I have shown my ponies in-hand twice. I was fascinated both times at how horsemanship – the relationship between handler and equine – didn’t count for as much as other things. Proper position of the handler relative to the judge and proper position of the ponies’ feet seemed to have much higher value. I understand why those two things are important, and I also feel that horsemanship isn’t valued as much as it should be.
In the shows I’ve been to, I was also surprised at how hard it was to get feedback from the judges. If you can’t get feedback, how do you know what you need to do to improve? When I have had the opportunity to speak to judges, I have learned a lot and it has proven beneficial down the road.
I just received notice that I passed my Level 2 On-Line audition for Parelli Natural Horsemanship. I had to submit a short video demonstrating my relationship with my equine – in this case my Fell Pony mare Turkey Trot Sand Lily. The video was assessed by a professional in the Parelli organization and came with not only a congratulatory passing grade but also feedback on how to improve and be more successful down the road. (Fortunately the quality of my video presentation wasn’t judged, as it was pretty amateur!) I was pleased that I over-achieved in most categories.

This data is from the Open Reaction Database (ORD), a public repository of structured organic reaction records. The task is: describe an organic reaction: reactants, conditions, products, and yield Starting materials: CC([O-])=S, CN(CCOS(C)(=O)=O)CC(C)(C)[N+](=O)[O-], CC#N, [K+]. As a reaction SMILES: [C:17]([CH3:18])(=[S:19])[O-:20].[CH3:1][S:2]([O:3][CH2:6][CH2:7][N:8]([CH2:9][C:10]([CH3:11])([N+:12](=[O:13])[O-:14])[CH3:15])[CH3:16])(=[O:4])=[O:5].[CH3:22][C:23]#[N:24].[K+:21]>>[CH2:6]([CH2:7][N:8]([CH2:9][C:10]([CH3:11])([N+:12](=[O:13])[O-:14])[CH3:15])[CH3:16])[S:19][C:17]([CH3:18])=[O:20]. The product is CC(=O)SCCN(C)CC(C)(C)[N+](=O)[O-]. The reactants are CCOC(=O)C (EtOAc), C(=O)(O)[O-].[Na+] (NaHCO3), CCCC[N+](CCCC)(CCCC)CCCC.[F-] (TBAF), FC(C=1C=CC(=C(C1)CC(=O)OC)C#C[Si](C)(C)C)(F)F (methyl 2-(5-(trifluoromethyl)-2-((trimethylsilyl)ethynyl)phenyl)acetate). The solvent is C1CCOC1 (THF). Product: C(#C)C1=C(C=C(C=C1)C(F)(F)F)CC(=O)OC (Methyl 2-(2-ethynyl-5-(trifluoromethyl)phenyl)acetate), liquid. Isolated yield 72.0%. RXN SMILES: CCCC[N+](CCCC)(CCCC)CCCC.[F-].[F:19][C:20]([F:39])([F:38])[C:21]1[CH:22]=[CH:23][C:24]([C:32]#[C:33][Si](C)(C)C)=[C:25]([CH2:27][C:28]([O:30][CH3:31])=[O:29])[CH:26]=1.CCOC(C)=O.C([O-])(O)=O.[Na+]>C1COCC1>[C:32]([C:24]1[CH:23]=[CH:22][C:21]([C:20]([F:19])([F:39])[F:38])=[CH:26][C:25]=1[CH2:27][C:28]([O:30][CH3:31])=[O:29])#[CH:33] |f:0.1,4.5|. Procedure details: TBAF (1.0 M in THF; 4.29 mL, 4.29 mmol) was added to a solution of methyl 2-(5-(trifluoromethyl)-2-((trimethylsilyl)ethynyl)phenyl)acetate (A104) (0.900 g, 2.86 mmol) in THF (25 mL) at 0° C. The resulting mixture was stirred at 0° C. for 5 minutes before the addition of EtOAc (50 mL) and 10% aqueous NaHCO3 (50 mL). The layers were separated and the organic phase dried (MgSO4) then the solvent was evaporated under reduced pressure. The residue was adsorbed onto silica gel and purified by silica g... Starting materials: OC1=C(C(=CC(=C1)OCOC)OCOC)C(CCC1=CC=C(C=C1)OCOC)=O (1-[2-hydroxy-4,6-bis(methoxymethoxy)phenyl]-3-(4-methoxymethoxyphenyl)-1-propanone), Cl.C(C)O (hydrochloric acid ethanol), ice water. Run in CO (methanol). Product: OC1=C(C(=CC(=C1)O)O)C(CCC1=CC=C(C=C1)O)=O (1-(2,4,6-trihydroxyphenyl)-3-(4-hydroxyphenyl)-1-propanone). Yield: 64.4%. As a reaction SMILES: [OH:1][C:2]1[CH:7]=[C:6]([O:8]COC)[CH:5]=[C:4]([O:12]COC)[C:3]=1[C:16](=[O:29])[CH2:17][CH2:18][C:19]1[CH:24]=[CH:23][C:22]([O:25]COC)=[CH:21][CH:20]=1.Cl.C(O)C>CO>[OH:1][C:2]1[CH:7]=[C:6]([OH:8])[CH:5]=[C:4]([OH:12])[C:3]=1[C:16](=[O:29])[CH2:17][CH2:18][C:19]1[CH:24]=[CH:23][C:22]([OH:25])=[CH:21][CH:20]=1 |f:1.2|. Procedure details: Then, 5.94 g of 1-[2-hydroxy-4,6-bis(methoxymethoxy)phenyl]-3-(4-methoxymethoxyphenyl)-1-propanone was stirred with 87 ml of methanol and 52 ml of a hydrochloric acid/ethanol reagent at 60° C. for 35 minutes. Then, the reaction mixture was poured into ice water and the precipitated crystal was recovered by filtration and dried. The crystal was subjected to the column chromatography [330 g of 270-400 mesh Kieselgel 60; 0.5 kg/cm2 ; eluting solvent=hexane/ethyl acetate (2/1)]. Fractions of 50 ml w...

The best part about the notice I received today about my audition was the final sentence: “While this is a wonderful award for you, the one who really benefits is your horse.” I guess that’s why I think horsemanship should be valued. We are asking our equine friends to live unnatural lives. We owe it to them to make life as pleasant as we can. I appreciate the recognition for my progress on that journey.